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Title: Oncolytic vaccinia virus for the treatment of liver cancer
Author: Dave, Rajiv Vipool
ISNI:       0000 0004 5350 0682
Awarding Body: University of Leeds
Current Institution: University of Leeds
Date of Award: 2014
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Aims: Current treatment of colorectal cancer (CRC) liver metastases has a success rate of 50% 5-year survival, and recurrence rates of 50%. There is therefore still a need for a novel treatment modality. We aimed to examine the ability of JX-594 to preferentially replicate in and kill CRLM in vitro and ex vivo, and induce immunemediated tumour cytotoxicity by activation of natural killer (NK) cells. Methods: The Wyeth strain of vaccinia virus has been genetically manipulated to encode for granulocyte macrophage colony stimulating factor (JX-594-GM-CSFfLuc) and green fluorescent protein (JX-594-GM-CSF-GFP) in the disrupted thymidine kinase locus. Viability assays and Enzyme Linked Immunoabsorbent Assay (ELISA) was used to confirm tumour cell killing and production of inflammatory cytokines when CRC cell lines were infected with JX-594. Viral replication in vitro was investigated by plaque assay and using an ex vivo ‘tissue core’ method. Induction of the innate immune response was measured by upregulation of activatory markers on virus-treated-NK cells and monocytes by flow cytometry and anti-tumour cytotoxicity by chromium release. Results: JX-594 can directly lyse CRC cell lines, with greater lysis and replication (up to 250-fold) in cells with upregulated surface EGFR. JX-594 treatment resulted in substantial expression of GM-CSF and induction of inflammatory cytokines within the tumour microenvironment, and inhibition of anti-inflammatory and proangiogenic cytokines. Ex vivo infection of CRLM with JX-594-GFP-GM-CSF resulted in tumour-specific GFP and GM-CSF expression. Treatment of NK cells with JX-594-GM-CSF led to activation, degranulation and increased cytotoxicity against CRC cell targets. This was dependent on the presence of CD14+ve monocytes, which acquired an antigen-presenting phenotype (CD86+veCD11c+veClassIIDR+ve). Conclusions: JX-594 holds promise as a novel treatment modality for disseminated CRC. Direct tumour-specific lysis and transgene expression and the induction of tumour-specific innate immunity means that it may provide a twopronged attack against tumour cells whilst sparing normal tissue.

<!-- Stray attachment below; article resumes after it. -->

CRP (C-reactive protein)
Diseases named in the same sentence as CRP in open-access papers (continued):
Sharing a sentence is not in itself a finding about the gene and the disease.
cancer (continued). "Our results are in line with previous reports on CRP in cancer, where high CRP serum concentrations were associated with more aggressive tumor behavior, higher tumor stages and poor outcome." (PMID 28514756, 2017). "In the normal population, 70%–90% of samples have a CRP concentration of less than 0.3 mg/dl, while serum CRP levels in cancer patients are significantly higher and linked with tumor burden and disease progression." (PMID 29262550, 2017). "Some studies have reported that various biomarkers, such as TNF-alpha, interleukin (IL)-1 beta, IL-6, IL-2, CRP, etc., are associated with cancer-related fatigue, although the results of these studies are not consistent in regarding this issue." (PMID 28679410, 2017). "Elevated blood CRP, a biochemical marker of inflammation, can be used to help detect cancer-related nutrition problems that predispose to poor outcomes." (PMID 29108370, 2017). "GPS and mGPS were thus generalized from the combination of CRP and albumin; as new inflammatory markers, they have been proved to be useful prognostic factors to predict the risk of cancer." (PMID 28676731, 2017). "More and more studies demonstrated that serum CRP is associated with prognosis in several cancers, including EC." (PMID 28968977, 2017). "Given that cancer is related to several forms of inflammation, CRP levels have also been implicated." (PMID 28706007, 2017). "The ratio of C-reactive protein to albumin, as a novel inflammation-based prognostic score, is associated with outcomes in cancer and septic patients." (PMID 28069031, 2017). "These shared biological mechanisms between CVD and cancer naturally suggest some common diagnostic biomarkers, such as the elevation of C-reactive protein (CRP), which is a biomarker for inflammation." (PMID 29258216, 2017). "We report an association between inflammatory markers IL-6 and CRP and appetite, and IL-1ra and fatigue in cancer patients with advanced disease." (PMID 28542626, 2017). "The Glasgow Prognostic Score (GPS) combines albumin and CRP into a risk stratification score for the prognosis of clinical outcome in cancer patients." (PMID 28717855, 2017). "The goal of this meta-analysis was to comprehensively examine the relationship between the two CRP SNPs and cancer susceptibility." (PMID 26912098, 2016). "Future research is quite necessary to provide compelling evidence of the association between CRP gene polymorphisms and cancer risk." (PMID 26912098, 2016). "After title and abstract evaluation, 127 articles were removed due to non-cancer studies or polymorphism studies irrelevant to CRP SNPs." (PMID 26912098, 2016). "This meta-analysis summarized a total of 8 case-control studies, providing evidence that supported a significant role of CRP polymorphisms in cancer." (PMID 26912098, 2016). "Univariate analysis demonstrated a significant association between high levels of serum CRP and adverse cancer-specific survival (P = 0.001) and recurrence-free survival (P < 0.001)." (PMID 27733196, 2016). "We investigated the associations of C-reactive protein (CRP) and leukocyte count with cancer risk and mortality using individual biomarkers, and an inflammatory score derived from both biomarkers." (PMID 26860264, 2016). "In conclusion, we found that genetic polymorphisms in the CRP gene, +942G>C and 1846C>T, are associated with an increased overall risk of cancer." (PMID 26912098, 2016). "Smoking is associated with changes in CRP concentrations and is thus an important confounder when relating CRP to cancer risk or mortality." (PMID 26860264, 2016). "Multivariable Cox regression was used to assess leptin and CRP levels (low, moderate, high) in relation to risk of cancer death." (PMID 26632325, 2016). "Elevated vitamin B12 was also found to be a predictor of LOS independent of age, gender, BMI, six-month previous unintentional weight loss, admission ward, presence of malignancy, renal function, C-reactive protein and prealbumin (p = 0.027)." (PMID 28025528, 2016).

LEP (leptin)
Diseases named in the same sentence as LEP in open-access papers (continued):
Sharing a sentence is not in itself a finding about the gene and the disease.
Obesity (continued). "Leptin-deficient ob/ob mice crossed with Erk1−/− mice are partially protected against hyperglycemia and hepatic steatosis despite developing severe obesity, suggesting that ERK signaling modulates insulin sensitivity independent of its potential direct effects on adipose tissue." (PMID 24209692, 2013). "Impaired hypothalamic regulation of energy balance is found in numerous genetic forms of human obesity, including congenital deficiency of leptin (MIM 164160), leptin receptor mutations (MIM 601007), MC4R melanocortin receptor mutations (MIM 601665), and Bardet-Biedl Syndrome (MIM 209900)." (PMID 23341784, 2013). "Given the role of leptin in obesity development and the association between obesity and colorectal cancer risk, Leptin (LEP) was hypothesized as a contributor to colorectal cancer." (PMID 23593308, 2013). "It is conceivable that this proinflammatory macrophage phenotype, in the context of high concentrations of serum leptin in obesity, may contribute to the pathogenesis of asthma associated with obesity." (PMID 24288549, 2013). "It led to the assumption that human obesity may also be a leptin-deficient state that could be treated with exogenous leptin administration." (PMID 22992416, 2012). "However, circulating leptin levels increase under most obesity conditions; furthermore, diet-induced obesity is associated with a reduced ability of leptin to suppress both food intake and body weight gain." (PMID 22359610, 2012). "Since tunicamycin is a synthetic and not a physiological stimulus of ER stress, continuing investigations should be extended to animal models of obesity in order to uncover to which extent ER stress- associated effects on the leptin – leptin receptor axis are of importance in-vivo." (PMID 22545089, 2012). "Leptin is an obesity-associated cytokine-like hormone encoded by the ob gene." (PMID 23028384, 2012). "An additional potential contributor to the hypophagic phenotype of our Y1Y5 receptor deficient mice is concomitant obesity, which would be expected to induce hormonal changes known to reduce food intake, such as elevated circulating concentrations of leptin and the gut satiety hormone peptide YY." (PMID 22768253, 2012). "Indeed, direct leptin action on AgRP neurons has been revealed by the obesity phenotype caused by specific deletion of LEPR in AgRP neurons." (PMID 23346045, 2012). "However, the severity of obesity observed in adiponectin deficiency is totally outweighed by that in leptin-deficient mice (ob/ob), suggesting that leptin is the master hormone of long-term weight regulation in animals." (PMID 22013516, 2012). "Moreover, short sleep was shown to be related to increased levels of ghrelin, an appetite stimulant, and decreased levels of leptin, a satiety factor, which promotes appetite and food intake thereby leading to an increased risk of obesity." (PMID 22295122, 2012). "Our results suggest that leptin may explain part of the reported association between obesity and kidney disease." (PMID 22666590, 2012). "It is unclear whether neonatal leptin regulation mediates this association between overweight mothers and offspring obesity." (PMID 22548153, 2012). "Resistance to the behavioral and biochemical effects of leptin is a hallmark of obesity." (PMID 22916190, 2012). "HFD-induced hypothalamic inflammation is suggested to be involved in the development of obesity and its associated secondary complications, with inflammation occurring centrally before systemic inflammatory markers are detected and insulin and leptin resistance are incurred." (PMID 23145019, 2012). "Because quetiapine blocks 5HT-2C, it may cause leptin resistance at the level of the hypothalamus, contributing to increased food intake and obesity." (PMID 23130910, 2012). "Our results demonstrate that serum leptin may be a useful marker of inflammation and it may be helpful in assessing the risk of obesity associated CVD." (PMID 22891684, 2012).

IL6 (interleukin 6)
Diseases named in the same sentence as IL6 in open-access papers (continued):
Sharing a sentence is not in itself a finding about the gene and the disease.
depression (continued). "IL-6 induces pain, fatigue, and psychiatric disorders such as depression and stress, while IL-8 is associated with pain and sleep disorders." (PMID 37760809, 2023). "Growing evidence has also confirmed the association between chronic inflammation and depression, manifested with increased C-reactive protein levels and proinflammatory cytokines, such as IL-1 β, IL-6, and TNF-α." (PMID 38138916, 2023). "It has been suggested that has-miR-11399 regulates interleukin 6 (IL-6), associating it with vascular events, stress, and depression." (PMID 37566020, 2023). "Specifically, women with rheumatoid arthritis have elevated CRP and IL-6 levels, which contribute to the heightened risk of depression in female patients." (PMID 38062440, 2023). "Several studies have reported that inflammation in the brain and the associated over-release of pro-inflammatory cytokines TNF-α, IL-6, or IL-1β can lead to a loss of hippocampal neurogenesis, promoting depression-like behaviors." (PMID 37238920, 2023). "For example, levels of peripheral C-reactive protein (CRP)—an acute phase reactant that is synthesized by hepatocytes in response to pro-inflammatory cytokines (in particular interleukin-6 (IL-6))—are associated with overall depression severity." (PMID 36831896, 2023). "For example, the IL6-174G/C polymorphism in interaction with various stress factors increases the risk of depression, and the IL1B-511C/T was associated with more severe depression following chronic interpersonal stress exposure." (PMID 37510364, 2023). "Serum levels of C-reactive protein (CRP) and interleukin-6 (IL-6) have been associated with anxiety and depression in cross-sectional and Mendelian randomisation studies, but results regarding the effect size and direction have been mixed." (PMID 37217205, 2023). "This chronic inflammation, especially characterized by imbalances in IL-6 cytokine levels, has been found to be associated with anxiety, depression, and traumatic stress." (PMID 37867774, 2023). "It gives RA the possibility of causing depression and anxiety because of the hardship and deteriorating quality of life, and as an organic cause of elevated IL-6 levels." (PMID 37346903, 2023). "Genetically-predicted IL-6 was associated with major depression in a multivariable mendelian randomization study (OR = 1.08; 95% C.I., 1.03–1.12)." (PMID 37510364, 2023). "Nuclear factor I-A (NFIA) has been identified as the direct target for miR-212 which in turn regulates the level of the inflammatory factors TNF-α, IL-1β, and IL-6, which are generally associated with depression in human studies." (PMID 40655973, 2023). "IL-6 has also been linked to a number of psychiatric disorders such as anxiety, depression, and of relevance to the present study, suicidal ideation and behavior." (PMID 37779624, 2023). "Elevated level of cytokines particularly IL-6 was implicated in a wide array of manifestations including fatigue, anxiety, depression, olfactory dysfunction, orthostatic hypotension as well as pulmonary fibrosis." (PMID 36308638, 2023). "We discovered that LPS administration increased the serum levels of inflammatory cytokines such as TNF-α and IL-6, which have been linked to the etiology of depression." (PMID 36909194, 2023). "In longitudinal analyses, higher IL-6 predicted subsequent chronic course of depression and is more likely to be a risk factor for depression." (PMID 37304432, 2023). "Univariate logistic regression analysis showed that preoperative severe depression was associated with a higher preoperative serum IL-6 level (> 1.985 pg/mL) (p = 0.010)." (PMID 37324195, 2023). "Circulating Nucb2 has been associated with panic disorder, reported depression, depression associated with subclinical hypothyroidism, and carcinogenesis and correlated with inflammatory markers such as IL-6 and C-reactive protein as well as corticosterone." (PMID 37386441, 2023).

Supervisor: Melcher, A. ; Toogood, G. Sponsor: Not available
Qualification Name: Thesis (Ph.D.) Qualification Level: Doctoral
EThOS ID:  DOI: Not available